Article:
By Jacob Sahms
Encanto, Disney’s latest animated film, combines the beauty of animation and music thanks to the studio’s stable of excellent animators and the lyrical talents of Lin-Manuel Miranda. Fifteen-year-old Mirabel Madrigal (Stephanie Beatriz) serves as the audience’s focus, as a young woman in a household of powerful, magically-gifted family members… who has no gift. When Mirabel claims to see threats to the family’s ancestral magical house, the matriarch Abuela Alma accuses Mirabel of being jealous of those with gifts, or worse, causing the cracks herself. Longing to prove her worth and her innocence, Mirabel takes a journey deeper inside the house, rather than the traditional journey that might take her away and bring her back.
The visual power of this film flies off of the screen in bright, fluorescent, happy colors. From an animation perspective, it far exceeds visually the plot that links the Miranda songs together, or even the outcome. As Inside/Out provided the audience with internal, emotional movement, Encanto takes us inside the proverbial household of the Madrigals by taking us literally inside the house. It is family system theory played out in song, with helpful animals and long-lost family secrets.
While Mirabel is the prototypical “coming of age” protagonist but she stays mostly the same throughout. She is cheerful, upbeat, and encouraging to other people, even those in her family who aren’t particularly supportive. She’s quite likable – like Cinderella rather than being likable and also precocious like Moana or Merida – and it’s some of the other elements that actually need to have their gentle comeuppance.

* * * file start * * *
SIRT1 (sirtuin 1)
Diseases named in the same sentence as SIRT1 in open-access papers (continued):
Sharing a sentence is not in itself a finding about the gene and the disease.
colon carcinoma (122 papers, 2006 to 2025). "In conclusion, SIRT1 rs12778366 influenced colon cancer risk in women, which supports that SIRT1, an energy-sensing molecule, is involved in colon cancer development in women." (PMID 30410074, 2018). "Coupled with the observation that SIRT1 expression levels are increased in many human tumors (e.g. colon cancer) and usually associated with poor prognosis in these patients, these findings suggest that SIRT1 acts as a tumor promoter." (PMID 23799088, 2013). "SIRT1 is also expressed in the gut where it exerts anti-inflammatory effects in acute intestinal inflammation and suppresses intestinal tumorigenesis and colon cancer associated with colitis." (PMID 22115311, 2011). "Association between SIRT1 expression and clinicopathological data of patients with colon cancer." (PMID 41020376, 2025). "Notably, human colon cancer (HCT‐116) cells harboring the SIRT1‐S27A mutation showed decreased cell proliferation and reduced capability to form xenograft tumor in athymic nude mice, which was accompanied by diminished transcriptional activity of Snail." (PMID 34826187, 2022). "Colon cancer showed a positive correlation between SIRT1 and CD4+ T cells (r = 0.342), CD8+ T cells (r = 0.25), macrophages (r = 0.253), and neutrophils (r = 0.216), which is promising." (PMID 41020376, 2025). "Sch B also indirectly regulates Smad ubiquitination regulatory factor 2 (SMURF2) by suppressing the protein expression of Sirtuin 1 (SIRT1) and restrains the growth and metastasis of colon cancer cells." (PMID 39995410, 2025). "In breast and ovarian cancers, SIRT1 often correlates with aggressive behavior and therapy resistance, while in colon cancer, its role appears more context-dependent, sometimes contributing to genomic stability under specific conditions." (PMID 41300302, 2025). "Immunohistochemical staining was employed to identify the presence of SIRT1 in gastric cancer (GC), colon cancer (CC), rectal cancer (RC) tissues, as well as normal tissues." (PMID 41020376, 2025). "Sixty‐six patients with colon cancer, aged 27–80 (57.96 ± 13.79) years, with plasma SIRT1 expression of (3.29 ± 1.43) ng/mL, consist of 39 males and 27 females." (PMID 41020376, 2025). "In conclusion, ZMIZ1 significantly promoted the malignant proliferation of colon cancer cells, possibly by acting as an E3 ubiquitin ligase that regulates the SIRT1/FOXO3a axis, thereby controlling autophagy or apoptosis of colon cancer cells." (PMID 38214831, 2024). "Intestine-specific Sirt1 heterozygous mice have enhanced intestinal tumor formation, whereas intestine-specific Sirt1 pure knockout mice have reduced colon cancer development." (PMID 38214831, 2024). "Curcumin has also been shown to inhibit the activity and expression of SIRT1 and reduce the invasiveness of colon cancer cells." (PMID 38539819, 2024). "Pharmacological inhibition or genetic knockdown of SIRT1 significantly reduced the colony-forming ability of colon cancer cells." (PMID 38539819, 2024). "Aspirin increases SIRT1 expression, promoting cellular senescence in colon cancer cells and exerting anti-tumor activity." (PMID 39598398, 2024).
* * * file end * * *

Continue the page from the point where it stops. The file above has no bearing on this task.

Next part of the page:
Interestingly enough – I’ll make a leap I see that may or not fit for anyone else – this is about the coat of many colors and superstitious gift-receiving and the problems it causes, emotionally and eternally. This film is actually about seeing that the gifts aren’t as important as the receiver, as the relationship between members of the family. This is the transitioned story from patriarchal to matriarchal, from a kidnapping to ancient Egypt to the playing out of those interfamilial dynamics inside a house, from the Exodus to “how the issues would be resolved if no one left.”
The Coat of Many Colors hid the gifts of the other brothers; in Encanto, the lack of a gift causes Mirabel to shine a light on the gifts of others. And that’s a beautiful thing.